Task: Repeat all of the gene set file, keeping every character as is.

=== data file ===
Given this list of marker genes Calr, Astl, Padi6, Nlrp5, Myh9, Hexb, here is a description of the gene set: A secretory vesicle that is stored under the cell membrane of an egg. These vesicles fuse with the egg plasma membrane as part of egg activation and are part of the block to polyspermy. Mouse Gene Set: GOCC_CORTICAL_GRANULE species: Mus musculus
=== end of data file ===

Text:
Given this list of marker genes Calr, Astl, Padi6, Nlrp5, Myh9, Hexb, here is a description of the gene set: A secretory vesicle that is stored under the cell membrane of an egg. These vesicles fuse with the egg plasma membrane as part of egg activation and are part of the block to polyspermy. Mouse Gene Set: GOCC_CORTICAL_GRANULE species: Mus musculus